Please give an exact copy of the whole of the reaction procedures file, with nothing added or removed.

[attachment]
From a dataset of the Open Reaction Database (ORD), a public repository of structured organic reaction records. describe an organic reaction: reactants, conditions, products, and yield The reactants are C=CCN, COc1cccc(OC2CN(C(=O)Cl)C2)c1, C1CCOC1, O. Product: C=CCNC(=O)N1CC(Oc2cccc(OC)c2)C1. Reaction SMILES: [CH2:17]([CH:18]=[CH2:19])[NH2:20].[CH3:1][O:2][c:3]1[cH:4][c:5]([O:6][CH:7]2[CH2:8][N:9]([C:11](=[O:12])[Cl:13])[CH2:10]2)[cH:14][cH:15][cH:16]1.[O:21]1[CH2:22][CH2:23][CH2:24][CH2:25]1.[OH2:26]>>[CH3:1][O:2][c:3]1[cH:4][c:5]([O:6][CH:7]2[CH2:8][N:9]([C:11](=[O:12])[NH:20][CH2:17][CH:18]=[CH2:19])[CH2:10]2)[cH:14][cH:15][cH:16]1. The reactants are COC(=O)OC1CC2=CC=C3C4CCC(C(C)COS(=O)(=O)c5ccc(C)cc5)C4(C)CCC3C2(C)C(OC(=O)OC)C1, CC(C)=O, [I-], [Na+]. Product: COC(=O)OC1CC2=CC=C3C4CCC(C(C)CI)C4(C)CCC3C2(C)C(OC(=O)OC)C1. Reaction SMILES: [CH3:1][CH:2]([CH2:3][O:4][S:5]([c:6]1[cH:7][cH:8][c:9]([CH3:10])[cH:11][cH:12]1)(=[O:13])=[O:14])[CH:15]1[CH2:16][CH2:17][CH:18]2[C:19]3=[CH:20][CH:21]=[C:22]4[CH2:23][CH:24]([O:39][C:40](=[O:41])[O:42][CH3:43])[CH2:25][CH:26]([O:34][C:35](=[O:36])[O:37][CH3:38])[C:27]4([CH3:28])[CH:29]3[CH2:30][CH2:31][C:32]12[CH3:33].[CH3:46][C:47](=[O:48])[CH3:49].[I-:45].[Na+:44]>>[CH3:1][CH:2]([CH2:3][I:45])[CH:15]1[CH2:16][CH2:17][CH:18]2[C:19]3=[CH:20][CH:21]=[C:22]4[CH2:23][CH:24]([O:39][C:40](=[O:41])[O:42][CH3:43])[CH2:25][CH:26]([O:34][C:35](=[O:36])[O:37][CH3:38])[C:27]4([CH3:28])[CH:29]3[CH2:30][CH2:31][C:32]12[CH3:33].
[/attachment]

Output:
From a dataset of the Open Reaction Database (ORD), a public repository of structured organic reaction records. describe an organic reaction: reactants, conditions, products, and yield The reactants are C=CCN, COc1cccc(OC2CN(C(=O)Cl)C2)c1, C1CCOC1, O. Product: C=CCNC(=O)N1CC(Oc2cccc(OC)c2)C1. Reaction SMILES: [CH2:17]([CH:18]=[CH2:19])[NH2:20].[CH3:1][O:2][c:3]1[cH:4][c:5]([O:6][CH:7]2[CH2:8][N:9]([C:11](=[O:12])[Cl:13])[CH2:10]2)[cH:14][cH:15][cH:16]1.[O:21]1[CH2:22][CH2:23][CH2:24][CH2:25]1.[OH2:26]>>[CH3:1][O:2][c:3]1[cH:4][c:5]([O:6][CH:7]2[CH2:8][N:9]([C:11](=[O:12])[NH:20][CH2:17][CH:18]=[CH2:19])[CH2:10]2)[cH:14][cH:15][cH:16]1. The reactants are COC(=O)OC1CC2=CC=C3C4CCC(C(C)COS(=O)(=O)c5ccc(C)cc5)C4(C)CCC3C2(C)C(OC(=O)OC)C1, CC(C)=O, [I-], [Na+]. Product: COC(=O)OC1CC2=CC=C3C4CCC(C(C)CI)C4(C)CCC3C2(C)C(OC(=O)OC)C1. Reaction SMILES: [CH3:1][CH:2]([CH2:3][O:4][S:5]([c:6]1[cH:7][cH:8][c:9]([CH3:10])[cH:11][cH:12]1)(=[O:13])=[O:14])[CH:15]1[CH2:16][CH2:17][CH:18]2[C:19]3=[CH:20][CH:21]=[C:22]4[CH2:23][CH:24]([O:39][C:40](=[O:41])[O:42][CH3:43])[CH2:25][CH:26]([O:34][C:35](=[O:36])[O:37][CH3:38])[C:27]4([CH3:28])[CH:29]3[CH2:30][CH2:31][C:32]12[CH3:33].[CH3:46][C:47](=[O:48])[CH3:49].[I-:45].[Na+:44]>>[CH3:1][CH:2]([CH2:3][I:45])[CH:15]1[CH2:16][CH2:17][CH:18]2[C:19]3=[CH:20][CH:21]=[C:22]4[CH2:23][CH:24]([O:39][C:40](=[O:41])[O:42][CH3:43])[CH2:25][CH:26]([O:34][C:35](=[O:36])[O:37][CH3:38])[C:27]4([CH3:28])[CH:29]3[CH2:30][CH2:31][C:32]12[CH3:33].